Embracing Positive Materialism
When you care for your things, they care back, says Hanna Linkola.
"I wish people looked after their senses", says Hanna Linkola, concept designer for the Finnish Association for Nature Conservation (FANC). After transitioning from art director of a large department store to her current career, Hanna started realising how distant our culture sometimes is from nature. "I'm worried about the amount of plastic objects and dead surfaces in the world at the moment", she says. Places like online stores focus on how things look, but Hanna says that we should also understand how they feel when you touch and use them. Aesthetics and how things feel are essential to Hanna. She recognises materials through touch and often handwashes her textiles. Owning fewer items and taking better care of them helps us appreciate our things and the nature behind them. "I call it positive materialism", she says. To Hanna, that means respecting and understanding nature as a source of all materials and things. "I don't like the word 'consumer'. I'd rather see myself as a user. It's environmentally friendly to care for your things."
The relationship with nature is what draws Hanna to Lapuan Kankurit. She has admired them for decades for their aesthetics, sustainability, and transparency. "All elements align with them", she says. "Their textiles feel strong, natural, and trustworthy. Linen and wool are beautiful materials." One of FANC's aims is to protect the endangered Saimaa ringed seal. When Hanna visited the Lapuan Kankurit store in Helsinki, an opportunity for cooperation presented itself. The association's specialist Kaarina Tiainen had designed a pattern that Hanna thought would work beautifully as woven textiles.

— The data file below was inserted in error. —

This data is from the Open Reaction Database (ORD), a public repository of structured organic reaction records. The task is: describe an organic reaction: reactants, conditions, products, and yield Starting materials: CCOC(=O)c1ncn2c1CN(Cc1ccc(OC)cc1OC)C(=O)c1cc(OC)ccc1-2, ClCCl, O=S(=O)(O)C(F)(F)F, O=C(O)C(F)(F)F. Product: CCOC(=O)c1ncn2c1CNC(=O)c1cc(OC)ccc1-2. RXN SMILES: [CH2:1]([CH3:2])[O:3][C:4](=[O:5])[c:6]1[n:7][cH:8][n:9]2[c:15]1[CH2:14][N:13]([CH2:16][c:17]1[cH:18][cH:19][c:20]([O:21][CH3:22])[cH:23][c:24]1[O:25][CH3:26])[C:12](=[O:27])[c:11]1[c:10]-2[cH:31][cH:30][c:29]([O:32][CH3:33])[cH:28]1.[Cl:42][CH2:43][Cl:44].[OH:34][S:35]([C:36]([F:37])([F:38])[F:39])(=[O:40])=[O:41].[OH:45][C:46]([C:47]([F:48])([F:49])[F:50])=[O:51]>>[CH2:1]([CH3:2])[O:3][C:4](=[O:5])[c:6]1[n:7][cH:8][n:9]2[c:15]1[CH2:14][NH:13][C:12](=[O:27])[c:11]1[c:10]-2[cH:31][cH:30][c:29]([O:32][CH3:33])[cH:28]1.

The cooperation led to the SAIMAANNORPPA products, which combine the craftsmanship of Lapuan Kankurit with a deep understanding of nature. "I would love to see the norppa pattern become as popular in fashion and textiles as the leopard print. It's a very beautiful and inspiring pattern: organic, alive, and timeless. Each seal has a unique pattern, and the textiles replicate that uniqueness." The covers for each SAIMAANNORPPA hot water bottle are cut from a different piece of fabric, replicating the unique rings that are found on each seal.
To Hanna, nature holds knowledge that we can't even fathom. That's why she stays close to nature, even in Helsinki. She often walks in the parks around town and frequently visits the nearest national park Nuuksio. Her house plants also serve as a channel to soil and nature. "Nature is a work of art in itself. Nature is the source of all creativity and life. Nature is not only intelligent, but also immensely wise and powerful", she describes. "Destroying nature means destroying vast amounts of knowledge that we aren't even aware of yet. That's just stupid", she adds. "Luckily we are awakening to the many benefits of nature right now. It feels good to hear that in the UK, doctors can prescribe nature to patients suffering from anxiety and depression." Nature hugely benefits both physical and mental health. Hanna's relationship with nature brings peace and quiet into her life. "I become aware of my stress once I'm surrounded by nature. I see my mind racing and have the opportunity to calm down. Being in touch with nature heals better than any man-made medicine."
Text Aino Hyyryläinen Photo Katja Lösönen